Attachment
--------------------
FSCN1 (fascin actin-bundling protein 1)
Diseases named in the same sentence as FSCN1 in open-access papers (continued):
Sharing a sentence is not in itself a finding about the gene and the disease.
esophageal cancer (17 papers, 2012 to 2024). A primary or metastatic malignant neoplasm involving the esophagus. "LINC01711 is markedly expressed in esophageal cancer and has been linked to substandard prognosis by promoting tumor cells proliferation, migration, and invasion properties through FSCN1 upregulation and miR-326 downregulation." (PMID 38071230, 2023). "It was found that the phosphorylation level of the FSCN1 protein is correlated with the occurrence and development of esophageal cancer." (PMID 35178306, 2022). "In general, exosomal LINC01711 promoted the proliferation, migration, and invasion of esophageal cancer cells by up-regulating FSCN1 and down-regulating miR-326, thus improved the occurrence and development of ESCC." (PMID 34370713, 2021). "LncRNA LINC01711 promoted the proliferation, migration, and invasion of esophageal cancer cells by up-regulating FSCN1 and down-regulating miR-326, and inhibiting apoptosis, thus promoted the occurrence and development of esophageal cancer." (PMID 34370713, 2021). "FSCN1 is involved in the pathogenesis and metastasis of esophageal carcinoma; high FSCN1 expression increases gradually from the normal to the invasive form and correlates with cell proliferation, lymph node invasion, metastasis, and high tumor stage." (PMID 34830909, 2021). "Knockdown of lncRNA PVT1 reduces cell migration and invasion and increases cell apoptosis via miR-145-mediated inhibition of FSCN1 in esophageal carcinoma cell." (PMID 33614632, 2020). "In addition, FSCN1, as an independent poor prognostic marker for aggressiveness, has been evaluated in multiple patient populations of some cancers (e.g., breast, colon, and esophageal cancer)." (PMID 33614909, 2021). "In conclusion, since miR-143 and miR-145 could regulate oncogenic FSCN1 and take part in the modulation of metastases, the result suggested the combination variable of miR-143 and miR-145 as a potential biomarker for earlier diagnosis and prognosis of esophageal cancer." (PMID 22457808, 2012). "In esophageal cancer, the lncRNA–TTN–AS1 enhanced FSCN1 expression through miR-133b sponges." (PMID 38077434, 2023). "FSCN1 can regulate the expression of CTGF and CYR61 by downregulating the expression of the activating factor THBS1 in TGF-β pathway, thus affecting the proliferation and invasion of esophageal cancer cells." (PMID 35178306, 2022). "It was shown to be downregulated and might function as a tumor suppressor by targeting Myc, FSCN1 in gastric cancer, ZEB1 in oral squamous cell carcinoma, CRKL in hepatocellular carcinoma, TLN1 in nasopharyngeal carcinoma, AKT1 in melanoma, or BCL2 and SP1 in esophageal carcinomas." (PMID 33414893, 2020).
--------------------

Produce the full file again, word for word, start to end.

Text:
FSCN1 (fascin actin-bundling protein 1)
Diseases named in the same sentence as FSCN1 in open-access papers (continued):
Sharing a sentence is not in itself a finding about the gene and the disease.
esophageal cancer (17 papers, 2012 to 2024). A primary or metastatic malignant neoplasm involving the esophagus. "LINC01711 is markedly expressed in esophageal cancer and has been linked to substandard prognosis by promoting tumor cells proliferation, migration, and invasion properties through FSCN1 upregulation and miR-326 downregulation." (PMID 38071230, 2023). "It was found that the phosphorylation level of the FSCN1 protein is correlated with the occurrence and development of esophageal cancer." (PMID 35178306, 2022). "In general, exosomal LINC01711 promoted the proliferation, migration, and invasion of esophageal cancer cells by up-regulating FSCN1 and down-regulating miR-326, thus improved the occurrence and development of ESCC." (PMID 34370713, 2021). "LncRNA LINC01711 promoted the proliferation, migration, and invasion of esophageal cancer cells by up-regulating FSCN1 and down-regulating miR-326, and inhibiting apoptosis, thus promoted the occurrence and development of esophageal cancer." (PMID 34370713, 2021). "FSCN1 is involved in the pathogenesis and metastasis of esophageal carcinoma; high FSCN1 expression increases gradually from the normal to the invasive form and correlates with cell proliferation, lymph node invasion, metastasis, and high tumor stage." (PMID 34830909, 2021). "Knockdown of lncRNA PVT1 reduces cell migration and invasion and increases cell apoptosis via miR-145-mediated inhibition of FSCN1 in esophageal carcinoma cell." (PMID 33614632, 2020). "In addition, FSCN1, as an independent poor prognostic marker for aggressiveness, has been evaluated in multiple patient populations of some cancers (e.g., breast, colon, and esophageal cancer)." (PMID 33614909, 2021). "In conclusion, since miR-143 and miR-145 could regulate oncogenic FSCN1 and take part in the modulation of metastases, the result suggested the combination variable of miR-143 and miR-145 as a potential biomarker for earlier diagnosis and prognosis of esophageal cancer." (PMID 22457808, 2012). "In esophageal cancer, the lncRNA–TTN–AS1 enhanced FSCN1 expression through miR-133b sponges." (PMID 38077434, 2023). "FSCN1 can regulate the expression of CTGF and CYR61 by downregulating the expression of the activating factor THBS1 in TGF-β pathway, thus affecting the proliferation and invasion of esophageal cancer cells." (PMID 35178306, 2022). "It was shown to be downregulated and might function as a tumor suppressor by targeting Myc, FSCN1 in gastric cancer, ZEB1 in oral squamous cell carcinoma, CRKL in hepatocellular carcinoma, TLN1 in nasopharyngeal carcinoma, AKT1 in melanoma, or BCL2 and SP1 in esophageal carcinomas." (PMID 33414893, 2020).